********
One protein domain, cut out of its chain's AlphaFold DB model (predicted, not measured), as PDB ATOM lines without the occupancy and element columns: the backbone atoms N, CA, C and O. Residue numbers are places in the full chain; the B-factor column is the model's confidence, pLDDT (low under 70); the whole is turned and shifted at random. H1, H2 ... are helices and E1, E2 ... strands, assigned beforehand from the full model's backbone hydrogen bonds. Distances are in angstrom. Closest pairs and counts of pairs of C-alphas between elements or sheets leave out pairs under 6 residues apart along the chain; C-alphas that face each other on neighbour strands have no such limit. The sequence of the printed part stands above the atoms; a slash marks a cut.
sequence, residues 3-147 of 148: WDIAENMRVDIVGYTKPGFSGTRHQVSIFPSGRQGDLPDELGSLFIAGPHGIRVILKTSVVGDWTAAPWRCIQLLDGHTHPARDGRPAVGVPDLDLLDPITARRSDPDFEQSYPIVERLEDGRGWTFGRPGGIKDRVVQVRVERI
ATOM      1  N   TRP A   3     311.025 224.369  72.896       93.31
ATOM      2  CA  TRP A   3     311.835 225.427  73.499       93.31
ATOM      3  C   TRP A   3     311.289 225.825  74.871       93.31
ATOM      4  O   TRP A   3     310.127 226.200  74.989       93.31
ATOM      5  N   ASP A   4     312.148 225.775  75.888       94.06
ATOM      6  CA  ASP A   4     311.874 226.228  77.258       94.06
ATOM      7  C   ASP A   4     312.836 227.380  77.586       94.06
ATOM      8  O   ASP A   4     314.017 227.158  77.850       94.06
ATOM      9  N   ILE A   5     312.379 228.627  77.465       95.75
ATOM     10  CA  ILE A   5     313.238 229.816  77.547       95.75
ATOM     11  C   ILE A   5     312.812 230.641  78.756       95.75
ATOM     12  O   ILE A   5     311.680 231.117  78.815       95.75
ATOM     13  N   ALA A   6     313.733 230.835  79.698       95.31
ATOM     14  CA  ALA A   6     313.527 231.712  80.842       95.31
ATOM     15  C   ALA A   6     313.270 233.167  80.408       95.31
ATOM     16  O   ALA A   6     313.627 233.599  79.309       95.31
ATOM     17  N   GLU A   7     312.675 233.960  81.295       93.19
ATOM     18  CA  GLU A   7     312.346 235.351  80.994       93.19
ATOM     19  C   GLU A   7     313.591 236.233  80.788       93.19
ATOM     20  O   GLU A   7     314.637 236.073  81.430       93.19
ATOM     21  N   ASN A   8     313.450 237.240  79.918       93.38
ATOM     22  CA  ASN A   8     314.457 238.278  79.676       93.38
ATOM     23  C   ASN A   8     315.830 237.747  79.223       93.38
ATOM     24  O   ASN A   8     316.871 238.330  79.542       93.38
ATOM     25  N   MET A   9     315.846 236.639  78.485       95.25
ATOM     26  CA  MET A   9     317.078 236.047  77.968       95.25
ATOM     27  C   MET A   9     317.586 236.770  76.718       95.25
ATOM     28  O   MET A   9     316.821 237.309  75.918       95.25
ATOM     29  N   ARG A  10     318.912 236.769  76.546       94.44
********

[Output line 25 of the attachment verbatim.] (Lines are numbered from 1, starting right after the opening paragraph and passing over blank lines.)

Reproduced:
ATOM     24  O   ASN A   8     316.871 238.330  79.542       93.38